The NBA selectively enforces forgery rules, but tends to be more stringent when it comes to signing and trading deals. Last offseason, it was widely reported that Bogdan Bogdanovic would join the Milwaukee Bucks through a signing and trade even before free agency began. Allegations of tampering were made almost immediately, the deal fell apart and the Bucks were selected as a second-round pick after an investigation found they had indeed tampered with.
Tampering is considered a fairly common practice throughout the NBA. There is an element of common sense in this. The overwhelming majority of major free agent deals are reported in the early hours in which players and teams can legally negotiate. It seems much more likely that teams and players had pre-existing contact than they could, say, negotiate an $ 85 million deal in the first minute of free will.
But the NBA is doing very little to prevent teams from tampering. A second round pick or a $ 50,000 fine is a small price to pay for a free agency’s competitive advantage. The league just couldn’t ban the moves themselves, as every subsequent move made during this offseason was based on the assumption that Lowry would travel to Miami and Ball would join the Bulls. Teams no longer have the financial flexibility to offer these players deals on the scale they eventually signed, and other players are also involved in these deals.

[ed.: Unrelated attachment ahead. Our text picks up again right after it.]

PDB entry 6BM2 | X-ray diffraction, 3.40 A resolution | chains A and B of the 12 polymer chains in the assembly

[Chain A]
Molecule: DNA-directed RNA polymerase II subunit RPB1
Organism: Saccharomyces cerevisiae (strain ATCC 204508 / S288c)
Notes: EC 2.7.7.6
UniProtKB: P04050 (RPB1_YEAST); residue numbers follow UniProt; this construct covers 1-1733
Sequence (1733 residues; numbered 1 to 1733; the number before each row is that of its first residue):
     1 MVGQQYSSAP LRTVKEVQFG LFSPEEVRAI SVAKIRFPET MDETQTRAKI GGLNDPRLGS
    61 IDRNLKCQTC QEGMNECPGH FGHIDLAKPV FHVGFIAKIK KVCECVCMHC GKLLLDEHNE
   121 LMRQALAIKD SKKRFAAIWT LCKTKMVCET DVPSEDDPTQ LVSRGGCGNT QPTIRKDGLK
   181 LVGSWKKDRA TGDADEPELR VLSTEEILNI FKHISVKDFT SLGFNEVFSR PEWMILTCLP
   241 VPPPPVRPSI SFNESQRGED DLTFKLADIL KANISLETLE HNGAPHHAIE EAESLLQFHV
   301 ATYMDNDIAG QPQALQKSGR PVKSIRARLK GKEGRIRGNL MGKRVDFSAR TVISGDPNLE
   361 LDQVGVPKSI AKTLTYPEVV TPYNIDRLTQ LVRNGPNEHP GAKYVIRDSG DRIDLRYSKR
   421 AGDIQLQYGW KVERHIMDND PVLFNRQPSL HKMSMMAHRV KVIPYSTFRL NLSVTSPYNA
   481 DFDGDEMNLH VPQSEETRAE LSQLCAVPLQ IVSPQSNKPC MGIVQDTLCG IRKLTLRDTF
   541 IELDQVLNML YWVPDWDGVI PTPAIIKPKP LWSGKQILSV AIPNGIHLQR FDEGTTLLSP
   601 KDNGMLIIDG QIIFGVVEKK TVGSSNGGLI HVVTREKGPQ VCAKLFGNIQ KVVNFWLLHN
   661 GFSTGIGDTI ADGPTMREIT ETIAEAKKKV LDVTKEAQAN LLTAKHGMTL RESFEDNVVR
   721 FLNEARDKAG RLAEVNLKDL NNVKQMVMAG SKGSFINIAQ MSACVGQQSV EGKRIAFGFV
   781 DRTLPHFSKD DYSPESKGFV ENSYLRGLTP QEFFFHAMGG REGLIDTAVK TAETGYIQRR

At this point, the league has yet to find an effective deterrent against tampering. If it turns out that the teams involved in those deals have tampered with, perhaps tougher penalties will follow given Bogdanovic’s situation in the last offseason. But until the league takes a stand against tampering, there’s no reason to believe teams will stop doing it.